Late last week, Rep. William Delahunt (D-MA) introduced the Main Street Fairness Act (H.R. 5660) in the U.S. House of Representatives. The bill would authorize the 24 states that are part of the Streamlined Sales and Use Tax Agreement (SSUTA) to require remote retailers to collect and remit sales tax on orders in their states. "This bill is designed to help states retrieve billions in sales tax revenues that are owed but currently going uncollected while providing long overdue relief to Main Street businesses by restoring fairness and competition to the marketplace," said Delahunt in a statement.
ABA CEO Oren Teicher applauded Delahunt's efforts on behalf of Main Street retailers. "ABA is pleased that Rep. Delahunt has introduced this important legislation, and we urge Congress to give this legislation high priority," Teicher said. "As we've stated many times before, ABA supports federal legislation to establish sales tax equity and has never seen a conflict between SSUTA and the statewide solutions that we continue to work on all across the country. The goal should be to find a solution to the enormous inequity that currently exists among retailers and to provide states with badly needed revenue in these difficult economic times. As such, while we back Rep. Delahunt's efforts to the fullest, we also will continue to vigorously support affiliate nexus laws such as the ones passed in New York, North Carolina, and Rhode Island."
In addition to ABA, some of the organizations that publicly support the Main Street Fairness Act include the Retail Industry Leaders Association (RILA), National Retail Federation (NRF), the Colorado Retail Council, the National Conference of State Legislatures (NCSL), the National Governors Association, Sears Holding Company, and Simon Property Group.
In addition, on Thursday, July 8, the InfoWorld blog, Tech's Bottom Line, by Bill Snyder, published an editorial in favor of Delahunt's bill, "Why It's Time to Tax Internet Sales." Noting that the Main Street Fairness Act would end the exemption for big online retailers like Amazon.com and eBay, Snyder wrote: "The Internet is no longer a baby that needs to be cosseted and protected from the real world, and favoring Internet business over brick-and-mortar ones via a tax exemption is not fair."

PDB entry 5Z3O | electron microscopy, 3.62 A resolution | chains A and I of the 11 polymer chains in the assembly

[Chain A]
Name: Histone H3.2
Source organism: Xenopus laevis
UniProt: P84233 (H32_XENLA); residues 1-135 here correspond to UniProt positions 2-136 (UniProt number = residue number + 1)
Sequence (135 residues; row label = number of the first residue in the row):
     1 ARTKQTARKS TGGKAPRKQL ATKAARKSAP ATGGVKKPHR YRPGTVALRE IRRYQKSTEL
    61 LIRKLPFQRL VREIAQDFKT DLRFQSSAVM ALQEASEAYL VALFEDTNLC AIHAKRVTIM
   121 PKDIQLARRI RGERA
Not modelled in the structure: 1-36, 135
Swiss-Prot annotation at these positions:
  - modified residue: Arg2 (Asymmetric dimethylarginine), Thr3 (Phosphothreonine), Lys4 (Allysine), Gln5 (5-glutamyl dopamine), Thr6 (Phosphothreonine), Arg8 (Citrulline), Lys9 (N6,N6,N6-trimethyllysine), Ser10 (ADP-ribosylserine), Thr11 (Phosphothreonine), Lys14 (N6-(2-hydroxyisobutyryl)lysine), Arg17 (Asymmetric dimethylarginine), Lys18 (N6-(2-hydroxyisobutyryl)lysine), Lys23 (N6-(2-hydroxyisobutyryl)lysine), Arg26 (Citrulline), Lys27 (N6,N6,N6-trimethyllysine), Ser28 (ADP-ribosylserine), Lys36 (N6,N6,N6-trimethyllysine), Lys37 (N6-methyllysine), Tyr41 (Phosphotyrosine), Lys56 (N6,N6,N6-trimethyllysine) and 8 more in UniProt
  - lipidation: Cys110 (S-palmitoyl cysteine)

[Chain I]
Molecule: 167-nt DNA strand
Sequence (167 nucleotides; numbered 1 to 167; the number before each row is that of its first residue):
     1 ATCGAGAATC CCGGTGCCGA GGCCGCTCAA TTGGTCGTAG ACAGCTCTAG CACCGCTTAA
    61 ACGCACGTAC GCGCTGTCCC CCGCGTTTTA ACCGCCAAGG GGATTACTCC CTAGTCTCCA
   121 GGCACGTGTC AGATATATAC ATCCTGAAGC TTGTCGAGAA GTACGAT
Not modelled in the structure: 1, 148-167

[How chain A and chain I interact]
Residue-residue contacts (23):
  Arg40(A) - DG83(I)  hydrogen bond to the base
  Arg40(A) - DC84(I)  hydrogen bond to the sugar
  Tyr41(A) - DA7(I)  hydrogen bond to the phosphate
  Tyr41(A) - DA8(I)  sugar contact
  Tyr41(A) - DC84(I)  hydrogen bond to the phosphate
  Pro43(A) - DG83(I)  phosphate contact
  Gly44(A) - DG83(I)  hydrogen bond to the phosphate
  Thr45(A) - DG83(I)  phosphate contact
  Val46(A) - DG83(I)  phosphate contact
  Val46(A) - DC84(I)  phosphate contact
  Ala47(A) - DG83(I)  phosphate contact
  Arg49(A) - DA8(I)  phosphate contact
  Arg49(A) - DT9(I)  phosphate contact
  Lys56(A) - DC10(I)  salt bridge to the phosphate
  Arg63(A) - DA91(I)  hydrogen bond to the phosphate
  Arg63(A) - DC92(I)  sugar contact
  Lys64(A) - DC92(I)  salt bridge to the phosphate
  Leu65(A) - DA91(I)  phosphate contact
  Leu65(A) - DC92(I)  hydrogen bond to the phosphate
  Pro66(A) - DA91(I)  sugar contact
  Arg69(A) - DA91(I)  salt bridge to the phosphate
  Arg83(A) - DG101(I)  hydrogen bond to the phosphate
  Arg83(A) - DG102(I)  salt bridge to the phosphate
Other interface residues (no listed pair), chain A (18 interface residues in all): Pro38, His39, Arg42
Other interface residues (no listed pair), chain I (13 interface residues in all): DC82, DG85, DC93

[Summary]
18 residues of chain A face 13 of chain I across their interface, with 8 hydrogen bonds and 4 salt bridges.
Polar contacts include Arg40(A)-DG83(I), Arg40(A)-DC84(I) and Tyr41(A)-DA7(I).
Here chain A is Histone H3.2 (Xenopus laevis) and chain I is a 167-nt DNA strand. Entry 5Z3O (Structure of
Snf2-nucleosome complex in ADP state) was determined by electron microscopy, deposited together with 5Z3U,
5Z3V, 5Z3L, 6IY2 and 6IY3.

Following the introduction of the Main Street Fairness Act, Delahunt noted that sales tax revenues comprise up to a third of most state budgets. "This year, an estimated $18.6 billion will go uncollected; by 2012, the states will be losing at least $23 billion annually, based on conservative estimates," he stated. "From 2009 - 2012, this amounts to a loss of approximately $55 billion. In some cases, these revenue losses can comprise up to one half of a state’s budget shortfall."
SSUTA looks to simplify and modernize sales and use tax collection and administration to make it much easier for online retailers to collect sales tax. To date, 24 states are part of SSUTA and have simplified and streamlined their sales tax laws under the compact's uniform set of guidelines. The Main Street Fairness Act, Delahunt noted, provides congressional authority for this interstate compact to take effect. The legislation does not compel any state to join, but any state that adopts this system would then have the authority to require online retailers to collect and remit sales taxes.
"This bill would close a loophole that has allowed online merchants to enjoy an unfair price advantage over local stores for far too many years,” NRF Vice President and Government and Industry Relations Counsel Maureen Riehl said in a statement. “We believe in a level playing field where everyone plays by the same tax rules regardless of whether you sell merchandise in a Main Street store, through a catalog, or over the Internet."
"Congressman Delahunt’s willingness to work with everyone involved in the sales tax simplification effort is to be commended," said Iowa State Representative Christopher Rants, co-chair of the National Conference of State Legislatures Task Force on State & Local Taxation of Communications and Electronic Commerce, in a statement. “With the adoption of the Delahunt legislation, at a time when states are facing historic budget gaps, Congress can provide fiscal relief, $23 billion, for the states without a single penny of cost to the federal government."